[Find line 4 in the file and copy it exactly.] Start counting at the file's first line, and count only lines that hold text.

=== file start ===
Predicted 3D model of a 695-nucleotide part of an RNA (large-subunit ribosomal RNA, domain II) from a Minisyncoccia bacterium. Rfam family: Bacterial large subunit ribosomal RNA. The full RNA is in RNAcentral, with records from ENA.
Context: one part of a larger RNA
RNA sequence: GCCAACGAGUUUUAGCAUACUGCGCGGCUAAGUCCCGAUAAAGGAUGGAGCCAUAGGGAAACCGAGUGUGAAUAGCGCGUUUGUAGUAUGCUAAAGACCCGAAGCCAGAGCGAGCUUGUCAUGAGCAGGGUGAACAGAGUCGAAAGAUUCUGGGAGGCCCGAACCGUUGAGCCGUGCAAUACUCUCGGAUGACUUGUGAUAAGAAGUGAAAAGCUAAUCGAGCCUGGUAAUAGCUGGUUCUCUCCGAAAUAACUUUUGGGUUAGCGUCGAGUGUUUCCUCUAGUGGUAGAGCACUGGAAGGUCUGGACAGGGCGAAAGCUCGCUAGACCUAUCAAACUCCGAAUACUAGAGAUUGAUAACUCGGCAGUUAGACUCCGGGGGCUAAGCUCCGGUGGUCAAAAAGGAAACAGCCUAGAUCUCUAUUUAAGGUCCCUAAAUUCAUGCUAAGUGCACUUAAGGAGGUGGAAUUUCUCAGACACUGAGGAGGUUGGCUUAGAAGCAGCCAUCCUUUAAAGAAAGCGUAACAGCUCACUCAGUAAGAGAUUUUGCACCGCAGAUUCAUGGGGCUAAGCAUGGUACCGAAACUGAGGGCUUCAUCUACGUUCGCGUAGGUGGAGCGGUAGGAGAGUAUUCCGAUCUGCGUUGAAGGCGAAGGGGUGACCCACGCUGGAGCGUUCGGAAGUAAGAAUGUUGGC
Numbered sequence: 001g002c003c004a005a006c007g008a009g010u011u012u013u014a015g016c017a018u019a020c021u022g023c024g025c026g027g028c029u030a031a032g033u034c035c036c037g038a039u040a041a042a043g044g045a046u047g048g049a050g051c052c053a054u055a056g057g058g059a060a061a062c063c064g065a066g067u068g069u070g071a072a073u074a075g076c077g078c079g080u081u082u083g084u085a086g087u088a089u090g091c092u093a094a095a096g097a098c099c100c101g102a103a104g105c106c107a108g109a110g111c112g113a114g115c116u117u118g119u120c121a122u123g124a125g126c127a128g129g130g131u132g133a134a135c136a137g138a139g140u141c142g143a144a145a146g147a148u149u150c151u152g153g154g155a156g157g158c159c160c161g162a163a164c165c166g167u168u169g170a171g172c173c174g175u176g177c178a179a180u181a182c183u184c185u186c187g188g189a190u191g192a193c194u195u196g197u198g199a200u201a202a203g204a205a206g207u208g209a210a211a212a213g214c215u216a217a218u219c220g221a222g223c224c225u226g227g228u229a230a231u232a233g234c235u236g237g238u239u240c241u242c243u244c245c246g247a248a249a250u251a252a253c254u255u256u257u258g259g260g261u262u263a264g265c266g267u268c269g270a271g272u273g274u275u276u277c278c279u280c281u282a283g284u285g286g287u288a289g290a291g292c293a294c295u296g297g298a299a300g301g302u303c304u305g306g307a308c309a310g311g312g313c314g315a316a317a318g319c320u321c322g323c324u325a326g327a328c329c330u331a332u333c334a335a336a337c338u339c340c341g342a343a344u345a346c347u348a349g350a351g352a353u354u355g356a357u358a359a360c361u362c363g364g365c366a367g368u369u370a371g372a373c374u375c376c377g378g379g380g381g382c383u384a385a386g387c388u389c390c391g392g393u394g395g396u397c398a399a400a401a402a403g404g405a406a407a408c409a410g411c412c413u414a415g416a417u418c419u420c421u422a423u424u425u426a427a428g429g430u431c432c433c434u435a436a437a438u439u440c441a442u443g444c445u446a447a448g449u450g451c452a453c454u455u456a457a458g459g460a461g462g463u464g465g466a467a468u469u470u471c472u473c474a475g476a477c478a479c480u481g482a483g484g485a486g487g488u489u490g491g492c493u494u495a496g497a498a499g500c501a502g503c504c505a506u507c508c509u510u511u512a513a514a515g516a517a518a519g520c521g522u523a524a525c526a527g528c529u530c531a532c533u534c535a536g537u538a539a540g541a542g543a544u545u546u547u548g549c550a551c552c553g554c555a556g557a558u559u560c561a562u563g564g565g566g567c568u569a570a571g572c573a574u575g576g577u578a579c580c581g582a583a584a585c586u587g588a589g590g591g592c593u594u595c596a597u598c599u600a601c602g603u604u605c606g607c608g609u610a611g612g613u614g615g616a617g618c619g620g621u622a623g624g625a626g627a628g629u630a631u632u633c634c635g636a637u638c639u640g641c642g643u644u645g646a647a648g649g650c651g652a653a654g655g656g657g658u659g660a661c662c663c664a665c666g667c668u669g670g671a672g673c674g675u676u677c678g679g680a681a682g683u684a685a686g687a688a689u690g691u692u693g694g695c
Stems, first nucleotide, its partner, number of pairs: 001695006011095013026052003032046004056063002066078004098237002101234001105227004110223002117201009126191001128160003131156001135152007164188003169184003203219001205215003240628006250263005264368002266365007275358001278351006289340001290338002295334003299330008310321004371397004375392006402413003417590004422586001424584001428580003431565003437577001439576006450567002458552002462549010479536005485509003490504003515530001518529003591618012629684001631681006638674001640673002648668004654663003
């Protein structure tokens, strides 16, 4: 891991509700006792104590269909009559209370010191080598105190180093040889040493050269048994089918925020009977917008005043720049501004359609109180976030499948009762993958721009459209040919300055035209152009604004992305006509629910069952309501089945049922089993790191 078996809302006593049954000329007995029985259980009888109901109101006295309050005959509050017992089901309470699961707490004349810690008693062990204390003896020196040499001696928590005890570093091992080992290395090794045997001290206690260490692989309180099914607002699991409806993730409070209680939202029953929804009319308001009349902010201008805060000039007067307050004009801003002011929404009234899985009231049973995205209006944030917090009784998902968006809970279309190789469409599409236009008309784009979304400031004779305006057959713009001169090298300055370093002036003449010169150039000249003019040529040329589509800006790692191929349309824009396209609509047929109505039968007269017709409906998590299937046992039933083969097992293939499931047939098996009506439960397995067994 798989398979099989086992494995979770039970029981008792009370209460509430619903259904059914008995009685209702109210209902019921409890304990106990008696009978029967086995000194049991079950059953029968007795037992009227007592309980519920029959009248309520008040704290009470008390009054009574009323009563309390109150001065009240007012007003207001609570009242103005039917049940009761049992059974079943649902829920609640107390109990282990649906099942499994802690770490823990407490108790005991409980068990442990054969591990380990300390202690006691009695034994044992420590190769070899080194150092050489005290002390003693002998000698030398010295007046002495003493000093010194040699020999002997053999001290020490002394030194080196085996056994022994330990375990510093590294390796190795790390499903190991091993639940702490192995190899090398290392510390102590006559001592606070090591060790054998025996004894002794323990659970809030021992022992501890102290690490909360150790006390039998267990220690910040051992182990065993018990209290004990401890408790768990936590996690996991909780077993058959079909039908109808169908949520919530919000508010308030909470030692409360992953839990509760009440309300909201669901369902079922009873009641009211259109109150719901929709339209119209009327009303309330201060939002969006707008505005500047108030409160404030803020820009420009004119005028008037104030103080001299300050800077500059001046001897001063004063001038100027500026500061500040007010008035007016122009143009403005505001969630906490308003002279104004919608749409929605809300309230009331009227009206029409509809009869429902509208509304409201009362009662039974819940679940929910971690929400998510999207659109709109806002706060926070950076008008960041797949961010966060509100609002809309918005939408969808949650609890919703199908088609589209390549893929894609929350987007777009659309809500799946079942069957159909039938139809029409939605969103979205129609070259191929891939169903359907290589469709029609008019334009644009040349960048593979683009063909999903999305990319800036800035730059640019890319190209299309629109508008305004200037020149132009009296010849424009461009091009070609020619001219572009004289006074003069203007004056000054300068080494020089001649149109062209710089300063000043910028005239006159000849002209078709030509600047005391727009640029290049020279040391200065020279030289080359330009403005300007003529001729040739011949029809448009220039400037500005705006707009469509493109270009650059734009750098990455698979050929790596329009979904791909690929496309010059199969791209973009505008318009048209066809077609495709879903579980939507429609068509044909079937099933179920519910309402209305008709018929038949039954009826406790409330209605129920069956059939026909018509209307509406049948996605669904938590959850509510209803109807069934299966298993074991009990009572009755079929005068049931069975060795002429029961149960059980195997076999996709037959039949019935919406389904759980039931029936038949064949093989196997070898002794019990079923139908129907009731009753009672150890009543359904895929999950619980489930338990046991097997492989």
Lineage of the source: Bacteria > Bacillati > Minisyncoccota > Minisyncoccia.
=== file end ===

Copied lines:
Numbered sequence: 001g002c003c004a005a006c007g008a009g010u011u012u013u014a015g016c017a018u019a020c021u022g023c024g025c026g027g028c029u030a031a032g033u034c035c036c037g038a039u040a041a042a043g044g045a046u047g048g049a050g051c052c053a054u055a056g057g058g059a060a061a062c063c064g065a066g067u068g069u070g071a072a073u074a075g076c077g078c079g080u081u082u083g084u085a086g087u088a089u090g091c092u093a094a095a096g097a098c099c100c101g102a103a104g105c106c107a108g109a110g111c112g113a114g115c116u117u118g119u120c121a122u123g124a125g126c127a128g129g130g131u132g133a134a135c136a137g138a139g140u141c142g143a144a145a146g147a148u149u150c151u152g153g154g155a156g157g158c159c160c161g162a163a164c165c166g167u168u169g170a171g172c173c174g175u176g177c178a179a180u181a182c183u184c185u186c187g188g189a190u191g192a193c194u195u196g197u198g199a200u201a202a203g204a205a206g207u208g209a210a211a212a213g214c215u216a217a218u219c220g221a222g223c224c225u226g227g228u229a230a231u232a233g234c235u236g237g238u239u240c241u242c243u244c245c246g247a248a249a250u251a252a253c254u255u256u257u258g259g260g261u262u263a264g265c266g267u268c269g270a271g272u273g274u275u276u277c278c279u280c281u282a283g284u285g286g287u288a289g290a291g292c293a294c295u296g297g298a299a300g301g302u303c304u305g306g307a308c309a310g311g312g313c314g315a316a317a318g319c320u321c322g323c324u325a326g327a328c329c330u331a332u333c334a335a336a337c338u339c340c341g342a343a344u345a346c347u348a349g350a351g352a353u354u355g356a357u358a359a360c361u362c363g364g365c366a367g368u369u370a371g372a373c374u375c376c377g378g379g380g381g382c383u384a385a386g387c388u389c390c391g392g393u394g395g396u397c398a399a400a401a402a403g404g405a406a407a408c409a410g411c412c413u414a415g416a417u418c419u420c421u422a423u424u425u426a427a428g429g430u431c432c433c434u435a436a437a438u439u440c441a442u443g444c445u446a447a448g449u450g451c452a453c454u455u456a457a458g459g460a461g462g463u464g465g466a467a468u469u470u471c472u473c474a475g476a477c478a479c480u481g482a483g484g485a486g487g488u489u490g491g492c493u494u495a496g497a498a499g500c501a502g503c504c505a506u507c508c509u510u511u512a513a514a515g516a517a518a519g520c521g522u523a524a525c526a527g528c529u530c531a532c533u534c535a536g537u538a539a540g541a542g543a544u545u546u547u548g549c550a551c552c553g554c555a556g557a558u559u560c561a562u563g564g565g566g567c568u569a570a571g572c573a574u575g576g577u578a579c580c581g582a583a584a585c586u587g588a589g590g591g592c593u594u595c596a597u598c599u600a601c602g603u604u605c606g607c608g609u610a611g612g613u614g615g616a617g618c619g620g621u622a623g624g625a626g627a628g629u630a631u632u633c634c635g636a637u638c639u640g641c642g643u644u645g646a647a648g649g650c651g652a653a654g655g656g657g658u659g660a661c662c663c664a665c666g667c668u669g670g671a672g673c674g675u676u677c678g679g680a681a682g683u684a685a686g687a688a689u690g691u692u693g694g695c